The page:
‘12 Years’ a hit with black filmmakers

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Famed film director John Singleton says when movies about African Americans debut, he is always one of the first to be called for insight. Singleton, who directed the 1991 critically acclaimed drama, “Boyz in the Hood,” recently realized that his telephone hasn’t stopped ringing.

“I’d like to talk about other movies, too,” he said, but acknowledged that he doesn’t mind addressing the recent avalanche of black films, including what many view as an Oscar front-runner, “12 Years a Slave.”

“I’ve seen it and I can tell you it’s a work of art,” Singleton said. “Steve McQueen, who is black and from the United Kingdom, has created a raw and unflinching look at a black man’s descent into one of the darkest chapters of American history, it’s as authentic as it gets.”

Kasi Lemmons, who directed such films as, “Talk to Me,” and “Eve’s Bayou,” said “12 Years a Slave,” and other African American films have resonated throughout Hollywood and around the globe because of their frank portrayal of the various trials of blacks.

“It’s really unlike anything I’ve ever seen,” said Lemmons, whose new film, “Black Nativity,” will hit the big screen next month. “These films are all different— comedies, dramas, historical dramas, musicals. It really is a whole range of movies primarily directed by and starring African Americans. It’s pretty exciting. “

McQueen’s film “12 Years,” arrived in theatres on Friday, October 18, and counts as a harrowing and unforgettable tale that not only takes audiences back to early America where slavery was an everyday reality, but it confronts the dark reality of this country’s history.

In 1841, Solomon Northup, a free man working as a musician in Saratoga, New York, with a wife and two children, left for a trip to Washington, D.C. Two strangers approached Northup, and claimed to be businessmen seeking to hire a musician. After dining with the men, Northup awakens in chains, captured by slave traders.

He is beaten and shipped to the South to be sold, ultimately to a man named Epps, portrayed in the film by Michael Fassbender.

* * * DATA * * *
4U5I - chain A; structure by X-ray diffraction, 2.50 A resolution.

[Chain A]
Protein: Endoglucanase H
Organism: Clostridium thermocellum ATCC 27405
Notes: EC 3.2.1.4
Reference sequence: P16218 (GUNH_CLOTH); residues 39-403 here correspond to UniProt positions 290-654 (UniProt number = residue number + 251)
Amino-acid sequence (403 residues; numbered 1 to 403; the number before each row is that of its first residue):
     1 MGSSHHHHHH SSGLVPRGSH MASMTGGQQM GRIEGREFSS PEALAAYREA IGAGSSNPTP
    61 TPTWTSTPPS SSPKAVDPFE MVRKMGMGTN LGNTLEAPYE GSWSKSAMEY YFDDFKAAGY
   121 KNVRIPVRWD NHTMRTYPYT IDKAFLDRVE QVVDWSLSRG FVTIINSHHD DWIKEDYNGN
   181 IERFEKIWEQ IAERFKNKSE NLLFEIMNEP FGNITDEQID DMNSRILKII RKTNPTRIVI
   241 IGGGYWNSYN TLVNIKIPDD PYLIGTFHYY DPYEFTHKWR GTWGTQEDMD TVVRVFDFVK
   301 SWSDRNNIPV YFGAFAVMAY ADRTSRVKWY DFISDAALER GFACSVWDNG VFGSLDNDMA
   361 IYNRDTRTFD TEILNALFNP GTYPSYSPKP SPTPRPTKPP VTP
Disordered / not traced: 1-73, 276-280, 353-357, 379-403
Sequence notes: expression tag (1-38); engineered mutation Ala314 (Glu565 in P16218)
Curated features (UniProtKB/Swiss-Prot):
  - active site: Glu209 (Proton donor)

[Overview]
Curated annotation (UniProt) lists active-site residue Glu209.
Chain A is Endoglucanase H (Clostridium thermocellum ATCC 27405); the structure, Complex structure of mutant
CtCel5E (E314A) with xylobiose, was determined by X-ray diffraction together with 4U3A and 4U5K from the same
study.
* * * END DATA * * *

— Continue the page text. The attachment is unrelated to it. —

The beatings are so grotesque and stomach turning, that Fassbender himself noted that he couldn’t watch the retakes during the editing of the film. “It made me sick, I nearly passed out, that’s how real it was,” said Fassbender, who has appeared in such films as “X-Men: First Class,” “Inglourious Basterds,” and “Jane Eyre.”

Violence and degradation dominate the film, including a hard-to-watch scene in which Northup stands all day with a noose around his neck as the ground sinks beneath him as slave owners, slaves and every day folk pass by without acknowledging he’s there.

“There should be Oscar nods for McQueen, screenwriter John Ridley, lead actor Chiwetel Ejiofor, who gives the performance of a lifetime; and, hopefully, Fassbender, who plays the most compelling big-screen villain this year,” Singleton said, adding that it should be noted that the film would not have been made had it not been for Brad Pitt, who produced the movie and played a small but crucial role.

“There are few stars as big-hearted as Pitt with an interest in exploring challenging subjects,” Singleton said. “More should definitely follow his bold example.”

John Ridley’s deft, well-structured screenplay of “12 Years” balances moments of terror with telling glances of Northup’s sad resignation, film critic Joe Neumaier said.

“The music in the film underscores gently or, at times, jarringly, a symphonic suggestion of being caught in a machine. Through it all, Ejiofor and Fassbender are astonishing,” Neumaier said.

In a previous interview, Ejiofor said the movie is a telling portrayal of not only an American story but one that’s international as well.

“I’ve seen this story, specifically set in America, as an American story, but I’ve always seen the kind of international aspects of slavery, the universal themes that the film is discussing and how this kind of system was imposed throughout the African Diaspora,” said Ejiofor, who has starred in such big screen hits as, “American Gangster,” “Inside Man,” and “Four Brothers.”

With a $20 million budget, Forbes estimates that “12 Years a Slave,” will eventually gross more than $100 million at the box office. The film, based on Northup’s 1853 memoirs, hints that he had an apparent disregard for the reality of slavery before his abduction, according to Neumaier.

Yet, his journey into its horrors becomes the audiences’ own.

“McQueen has made a film comparable to ‘Schindler’s List,’ art that may be hard to watch, but which is an essential look at man’s inhumanity to man,” Neumaier said. “It’s wrenching, but ‘12 Years a Slave,’ earns its tears in a way few films ever do.”